Insects, specially caterpillars which feed on native plants, make up 97% of the food for terrestrial birds, particularly while young. Look at how many caterpillars this Common Grackle is taking back to feed its young.

     But there are many other ways to make your homes more bird friendly. Some are quite obvious such as keeping cats indoors for the protection of both the pet and birds. But another way to make your yard safer for birds is to try and keep birds from colliding with windows. 
    According to the American Bird Conservancy, bird collisions resulted in deaths estimated at between 300 million to 1 billion in 2013 in the USA alone, second only to cats as far as anthropogenic threats. While much has been written about birds crashing into tall buildings at night or from wind turbines, this isn't the most common manner of avian strikes. About half of all collisions are due to home windows, with the peak occurring during Fall migration and during the day. This is due to the large amount of glass found in houses that is present low to the ground where vegetation grows. Add bird feeders and unfamiliarity with the habitat while migrating and you have a recipe for window strikes. Something as simple as having window screening would go far in reducing fatalities due to less reflection and a buffering effect.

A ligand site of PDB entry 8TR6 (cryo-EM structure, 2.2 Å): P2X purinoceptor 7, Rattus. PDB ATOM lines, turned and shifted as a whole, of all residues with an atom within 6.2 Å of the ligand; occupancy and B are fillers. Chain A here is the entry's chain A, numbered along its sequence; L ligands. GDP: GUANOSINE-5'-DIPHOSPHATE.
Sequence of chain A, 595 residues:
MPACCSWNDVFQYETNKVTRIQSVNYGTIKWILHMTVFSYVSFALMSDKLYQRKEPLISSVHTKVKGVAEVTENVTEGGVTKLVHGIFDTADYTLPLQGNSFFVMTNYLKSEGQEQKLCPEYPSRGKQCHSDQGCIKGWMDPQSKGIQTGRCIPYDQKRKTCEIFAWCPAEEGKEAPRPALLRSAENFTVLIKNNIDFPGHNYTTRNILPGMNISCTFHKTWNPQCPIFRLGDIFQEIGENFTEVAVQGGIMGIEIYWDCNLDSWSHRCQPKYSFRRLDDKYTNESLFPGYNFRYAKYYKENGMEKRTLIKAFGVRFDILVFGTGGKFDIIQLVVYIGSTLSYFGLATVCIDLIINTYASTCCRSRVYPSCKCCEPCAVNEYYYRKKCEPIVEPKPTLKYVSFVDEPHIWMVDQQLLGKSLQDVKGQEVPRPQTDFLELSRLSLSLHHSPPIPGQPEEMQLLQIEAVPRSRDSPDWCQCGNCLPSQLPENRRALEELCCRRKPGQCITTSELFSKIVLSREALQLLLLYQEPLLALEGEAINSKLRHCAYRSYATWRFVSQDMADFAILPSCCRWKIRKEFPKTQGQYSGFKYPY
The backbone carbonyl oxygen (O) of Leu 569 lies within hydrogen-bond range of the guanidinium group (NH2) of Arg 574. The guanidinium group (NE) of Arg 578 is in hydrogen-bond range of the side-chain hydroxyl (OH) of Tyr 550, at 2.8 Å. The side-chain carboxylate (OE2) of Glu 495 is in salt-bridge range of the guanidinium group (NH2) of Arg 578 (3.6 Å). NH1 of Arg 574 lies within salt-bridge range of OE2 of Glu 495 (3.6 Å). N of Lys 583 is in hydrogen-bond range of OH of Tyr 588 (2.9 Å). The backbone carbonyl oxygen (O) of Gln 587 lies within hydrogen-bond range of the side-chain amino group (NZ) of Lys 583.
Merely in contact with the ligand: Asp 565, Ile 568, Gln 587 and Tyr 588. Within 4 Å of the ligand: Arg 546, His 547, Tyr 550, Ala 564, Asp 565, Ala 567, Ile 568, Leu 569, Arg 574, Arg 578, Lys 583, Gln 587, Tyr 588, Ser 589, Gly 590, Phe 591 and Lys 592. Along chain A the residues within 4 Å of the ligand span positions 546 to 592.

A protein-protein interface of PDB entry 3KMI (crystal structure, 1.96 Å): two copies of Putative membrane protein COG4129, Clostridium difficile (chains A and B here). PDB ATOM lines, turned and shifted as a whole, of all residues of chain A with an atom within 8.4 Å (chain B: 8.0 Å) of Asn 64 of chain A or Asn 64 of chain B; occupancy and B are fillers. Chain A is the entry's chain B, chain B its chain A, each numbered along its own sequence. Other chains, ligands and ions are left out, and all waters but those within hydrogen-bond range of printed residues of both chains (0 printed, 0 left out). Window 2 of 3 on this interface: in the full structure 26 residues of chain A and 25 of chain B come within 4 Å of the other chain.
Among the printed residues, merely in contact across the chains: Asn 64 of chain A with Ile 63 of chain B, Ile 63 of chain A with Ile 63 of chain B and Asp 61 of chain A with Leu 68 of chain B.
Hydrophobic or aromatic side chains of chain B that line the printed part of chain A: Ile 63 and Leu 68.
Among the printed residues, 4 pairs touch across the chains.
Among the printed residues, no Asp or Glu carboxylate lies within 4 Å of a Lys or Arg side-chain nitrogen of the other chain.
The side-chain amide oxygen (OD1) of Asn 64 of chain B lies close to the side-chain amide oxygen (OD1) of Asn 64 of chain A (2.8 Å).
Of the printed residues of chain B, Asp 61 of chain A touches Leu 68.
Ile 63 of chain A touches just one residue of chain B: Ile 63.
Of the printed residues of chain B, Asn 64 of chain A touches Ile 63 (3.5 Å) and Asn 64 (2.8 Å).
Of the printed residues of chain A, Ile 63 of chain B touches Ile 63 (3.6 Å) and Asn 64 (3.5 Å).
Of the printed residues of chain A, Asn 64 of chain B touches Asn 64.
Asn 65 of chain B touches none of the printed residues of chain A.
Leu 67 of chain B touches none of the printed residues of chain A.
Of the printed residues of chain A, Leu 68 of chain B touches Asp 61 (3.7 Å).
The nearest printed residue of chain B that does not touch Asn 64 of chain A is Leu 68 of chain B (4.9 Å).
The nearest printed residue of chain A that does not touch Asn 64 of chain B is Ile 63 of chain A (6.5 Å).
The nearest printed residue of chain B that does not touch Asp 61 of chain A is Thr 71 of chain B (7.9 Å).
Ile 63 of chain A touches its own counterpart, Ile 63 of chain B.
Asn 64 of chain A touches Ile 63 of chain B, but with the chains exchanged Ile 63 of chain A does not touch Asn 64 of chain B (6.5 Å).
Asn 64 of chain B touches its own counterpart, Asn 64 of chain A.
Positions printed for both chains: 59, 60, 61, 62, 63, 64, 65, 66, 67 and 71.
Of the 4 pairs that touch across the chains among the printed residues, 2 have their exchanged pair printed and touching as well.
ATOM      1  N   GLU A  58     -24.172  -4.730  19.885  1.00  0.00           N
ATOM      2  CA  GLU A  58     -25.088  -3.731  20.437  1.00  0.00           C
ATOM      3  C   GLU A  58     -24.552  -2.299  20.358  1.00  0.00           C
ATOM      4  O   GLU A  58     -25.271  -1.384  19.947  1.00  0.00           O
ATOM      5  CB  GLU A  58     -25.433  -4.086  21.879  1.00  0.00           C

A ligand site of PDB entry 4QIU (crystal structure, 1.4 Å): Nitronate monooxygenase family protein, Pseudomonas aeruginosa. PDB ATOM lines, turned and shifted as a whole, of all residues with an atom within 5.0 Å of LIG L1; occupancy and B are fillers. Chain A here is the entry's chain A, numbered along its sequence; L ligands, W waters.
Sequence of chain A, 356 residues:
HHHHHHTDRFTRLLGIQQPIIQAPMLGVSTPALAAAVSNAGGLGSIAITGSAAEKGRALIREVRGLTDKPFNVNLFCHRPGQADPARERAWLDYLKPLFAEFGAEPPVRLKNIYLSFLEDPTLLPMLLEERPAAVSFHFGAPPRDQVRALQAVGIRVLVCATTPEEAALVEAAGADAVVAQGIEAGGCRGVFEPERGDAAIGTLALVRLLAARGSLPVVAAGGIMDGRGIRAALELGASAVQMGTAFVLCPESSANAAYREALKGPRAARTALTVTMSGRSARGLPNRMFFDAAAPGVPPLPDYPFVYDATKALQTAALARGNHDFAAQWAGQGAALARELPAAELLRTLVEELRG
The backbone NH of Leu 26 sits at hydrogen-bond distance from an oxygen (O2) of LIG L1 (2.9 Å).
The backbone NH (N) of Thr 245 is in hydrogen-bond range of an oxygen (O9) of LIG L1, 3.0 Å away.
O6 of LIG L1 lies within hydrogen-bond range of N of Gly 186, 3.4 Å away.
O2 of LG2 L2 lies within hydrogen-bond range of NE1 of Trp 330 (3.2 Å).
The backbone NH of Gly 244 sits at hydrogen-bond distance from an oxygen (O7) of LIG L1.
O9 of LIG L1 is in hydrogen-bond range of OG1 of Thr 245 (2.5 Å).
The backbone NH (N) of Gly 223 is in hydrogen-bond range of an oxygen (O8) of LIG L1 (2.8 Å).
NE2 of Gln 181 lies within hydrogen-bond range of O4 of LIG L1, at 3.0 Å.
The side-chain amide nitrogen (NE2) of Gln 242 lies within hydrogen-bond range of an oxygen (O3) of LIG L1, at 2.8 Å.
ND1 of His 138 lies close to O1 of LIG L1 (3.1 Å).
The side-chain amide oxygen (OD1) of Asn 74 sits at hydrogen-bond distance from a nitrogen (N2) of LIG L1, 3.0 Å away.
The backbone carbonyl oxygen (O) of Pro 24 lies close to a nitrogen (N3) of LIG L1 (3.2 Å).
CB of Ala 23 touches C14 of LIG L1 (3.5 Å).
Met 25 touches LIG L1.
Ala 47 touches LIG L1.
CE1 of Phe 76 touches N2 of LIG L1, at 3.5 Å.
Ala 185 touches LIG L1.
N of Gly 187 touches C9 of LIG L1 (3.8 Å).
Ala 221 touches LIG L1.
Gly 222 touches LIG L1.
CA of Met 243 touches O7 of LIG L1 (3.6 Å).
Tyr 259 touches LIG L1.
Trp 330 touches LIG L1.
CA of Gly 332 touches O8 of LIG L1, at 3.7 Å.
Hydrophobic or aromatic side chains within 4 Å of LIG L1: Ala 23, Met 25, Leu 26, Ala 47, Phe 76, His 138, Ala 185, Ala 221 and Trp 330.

Bird friendly building design includes reducing exposure of glass, minimizing the amount of glass used, and including some kind of signal on or in the glass. These can have additional benefits such as energy use reduction, less glare, and added security or privacy. Actions as simple as installing window screen and closing shades or otherwise covering glass when not in use are extremely effective. The American Bird Conservancy provides numerous examples of bird friendly glass on their website. This included adding bird tape and hanging silhouettes or other things to the outside of the glass. The vast majority of strikes are also limited to the height of the vegetation. So even modifications or efforts to prevent crashes in tall buildings need not necessarily be undertaken on the upper floors or at great expense. They need only be as tall as the surrounding vegetation.
     Many people are familiar with the dark hawk silhouettes that have been used on windows to try and keep birds from colliding with them. Some believe this is due to birds being afraid of the hawk shape on the glass. In reality, that's not the reason these efforts reduce bird strikes. Any shape that helps make the surface standout works just as well. Many window decorations can therefore be used to reduce bird crashes. In some nature centers I've worked at, we would change the window decorations seasonally. Whether colored leaves in the fall or winter snow flake shapes attached to the outside of the glass were used, they all helped keep birds from accidentally smashing into the glass. The best results are when the shapes are placed 4 or so inches from each other.
     So go ahead and be more bird friendly. Plant native plants, keep cats indoors, and do what you can to make your windows safer. Whether you install window screens, close your shades, or attach some decorations to the outside glass, all can help reduce bird collisions.